Nursing Home Abuse and Assaults. Is the Nursing Home Liable for Assault?

Upsetting Truths

Just two days ago I read a story that sickened me and broke my heart.  It read- “sexual assault of paralyzed patient”. (Dayton Daily News)  It is hard to imagine how such horrible acts can happen to such defenseless and vulnerable people.  While this particular incident is under investigation and charges have not been filed my clients and their loved ones have lived this reality. News articles like this are hard to read but it important to be aware of the realities of life in a nursing home.

When we choose a nursing home for a loved one, the last thing that we expect is that they will be physically or sexually attacked or assaulted in the facility. These are their new homes and what a sense of violation that predators live and work among our seniors.  Tragically, assault is not all that uncommon as I will show you later in this blog.  In my practice I have seen an increase of both physical assaults, staff hitting residents and also other aggressive residents hitting and attacking other defenseless residents.  The same goes for sexual assaults.

As a nursing home assault lawyer, I am committed to holding nursing homes and assisted living facilities fully accountable for the violence that takes place at their hands or under their watch.  I fight on behalf of victims and families and demand answers and justice.  Over the course of more than 30 years of representing nursing home assault and injury victims and the families who have lost a loved one due to nursing home abuse, neglect, and negligence, I know that the only way that nursing homes will change their practices is through the legal process and being made to pay for their wrongdoing.

What Conduct Constitutes a Nursing Home Assault?

There are many types of conduct that can be classified as an assault in a nursing home or long-term care facility, including the following:

  • Physical Violence. Physically violence can consist of hitting, punching, kicking, slapping, hitting with an object, or almost any type of conduct that one might imagine in which one person strikes another person.
  • Sexual Assault. Sexual assault also occurs in nursing homes.  In nursing homes and long-term care facilities in which younger women are being cared for, younger women have even been impregnated by staff members.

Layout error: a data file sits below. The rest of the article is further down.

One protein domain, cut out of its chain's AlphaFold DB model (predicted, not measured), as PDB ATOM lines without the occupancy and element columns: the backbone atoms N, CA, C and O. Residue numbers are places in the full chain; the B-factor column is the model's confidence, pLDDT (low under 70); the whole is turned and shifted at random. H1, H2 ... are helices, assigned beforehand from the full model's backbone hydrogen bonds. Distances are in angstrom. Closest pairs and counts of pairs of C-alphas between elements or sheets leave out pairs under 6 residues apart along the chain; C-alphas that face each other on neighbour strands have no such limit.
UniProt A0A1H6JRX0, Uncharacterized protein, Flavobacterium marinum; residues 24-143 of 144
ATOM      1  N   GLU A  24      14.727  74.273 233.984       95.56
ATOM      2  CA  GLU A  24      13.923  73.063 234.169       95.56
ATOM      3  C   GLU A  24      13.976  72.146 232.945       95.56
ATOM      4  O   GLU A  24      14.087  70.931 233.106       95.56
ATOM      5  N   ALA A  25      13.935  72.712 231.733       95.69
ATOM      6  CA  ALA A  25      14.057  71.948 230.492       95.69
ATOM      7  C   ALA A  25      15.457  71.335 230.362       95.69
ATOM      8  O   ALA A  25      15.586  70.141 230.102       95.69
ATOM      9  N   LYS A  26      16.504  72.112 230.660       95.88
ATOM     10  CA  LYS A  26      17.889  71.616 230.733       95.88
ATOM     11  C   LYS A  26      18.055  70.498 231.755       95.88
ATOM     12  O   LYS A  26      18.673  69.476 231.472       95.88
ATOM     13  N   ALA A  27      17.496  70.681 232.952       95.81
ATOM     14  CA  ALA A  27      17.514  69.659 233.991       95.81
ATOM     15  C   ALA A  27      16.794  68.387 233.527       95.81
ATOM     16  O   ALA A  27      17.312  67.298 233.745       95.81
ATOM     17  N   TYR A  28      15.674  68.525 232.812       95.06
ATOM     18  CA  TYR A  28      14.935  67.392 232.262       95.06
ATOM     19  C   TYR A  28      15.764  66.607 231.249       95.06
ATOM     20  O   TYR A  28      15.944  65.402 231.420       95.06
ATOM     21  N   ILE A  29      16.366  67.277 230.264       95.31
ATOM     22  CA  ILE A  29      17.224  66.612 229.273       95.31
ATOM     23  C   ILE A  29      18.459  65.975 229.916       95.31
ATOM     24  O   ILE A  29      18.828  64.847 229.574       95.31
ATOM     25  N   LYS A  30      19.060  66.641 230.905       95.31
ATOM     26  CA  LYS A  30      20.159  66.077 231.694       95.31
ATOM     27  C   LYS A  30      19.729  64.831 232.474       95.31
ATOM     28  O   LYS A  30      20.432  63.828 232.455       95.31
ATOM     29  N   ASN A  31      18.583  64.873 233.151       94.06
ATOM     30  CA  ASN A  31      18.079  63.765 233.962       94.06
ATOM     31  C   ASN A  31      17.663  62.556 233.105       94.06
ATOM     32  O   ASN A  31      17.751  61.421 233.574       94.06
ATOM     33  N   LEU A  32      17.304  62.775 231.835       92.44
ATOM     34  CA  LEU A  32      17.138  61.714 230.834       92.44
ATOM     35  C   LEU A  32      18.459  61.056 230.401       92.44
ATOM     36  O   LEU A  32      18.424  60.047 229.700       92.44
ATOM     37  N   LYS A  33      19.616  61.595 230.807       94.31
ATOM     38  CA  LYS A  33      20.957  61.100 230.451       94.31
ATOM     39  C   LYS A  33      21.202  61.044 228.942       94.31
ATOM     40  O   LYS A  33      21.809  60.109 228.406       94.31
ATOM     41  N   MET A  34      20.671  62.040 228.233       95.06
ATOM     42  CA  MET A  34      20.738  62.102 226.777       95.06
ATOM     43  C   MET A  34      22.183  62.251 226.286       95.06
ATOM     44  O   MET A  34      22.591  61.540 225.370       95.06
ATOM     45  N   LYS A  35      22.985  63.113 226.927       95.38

• Psychological Assault. Psychological assaults involve actions or conduct that places fear in residents of some known or unknown trauma.  For instance, a staff member may place fear in a resident that if they don’t behave a certain way, they will be hit, or that they will not be served food.

The Statistics on Elder Abuse in Long Term Care

Statistics for Nursing Home Assault – How Many Residents are Assaulted in Nursing Homes Each Year?

This chart includes a wide array of the tragic abuse seniors and the disabled may be subjected to in long term care.   This shows that physical and sexual assaults constitute a third of long term care assault incidents. And really the bottom line is that the true number of nursing home assaults can never be known, as many residents who are victimized are unable to communicate the attack to others due to cognitive issues, such as dementia or Alzheimer’s. So statistics are just the “tip of the iceberg” and the true numbers of assaults and abuse is much higher.

The National Center on Elder Abuse published these chilling statistics (National Center on Elder Abuse)

  • According to the National Ombudsman Reporting System (NORS) data, within the year 2014, 14,258 (7.6%) of approximately 188,599 complaints reported to Ombudsman programs involved abuse, gross neglect, or exploitation.
  • A May, 2008 study conducted by the U.S. General Accountability Office revealed that state surveys understate problems in licensed facilities: 70% of state surveys miss at least one deficiency and 15% of surveys miss actual harm and immediate jeopardy of a nursing home resident.
  • Abuse of older residents by other residents in long-term care facilities is now recognized as a problem that is more common than physical abuse by staff. However, more research is still needed.
  • One survey of certified nursing assistants (CNA) found that 17% of CNAs had pushed, grabbed, or shoved a nursing home resident. 51% reported they had yelled at a resident and 23% had insulted or sworn at a resident. (Pillemer & Hudson, 1993)

Perhaps the most alarming data from the Journal of the American Medical Association states that “Elders who experienced abuse, even modest abuse, had a 300% higher risk of death when compared to those who had not been abused”.

In my work, suing nursing homes for abuse and assaults, I hope to force the nursing homes to do better, hire better quality staff that have the patience and training to work with the elderly and train their staff to evaluate residents for aggressive behavior before it becomes an assault incident.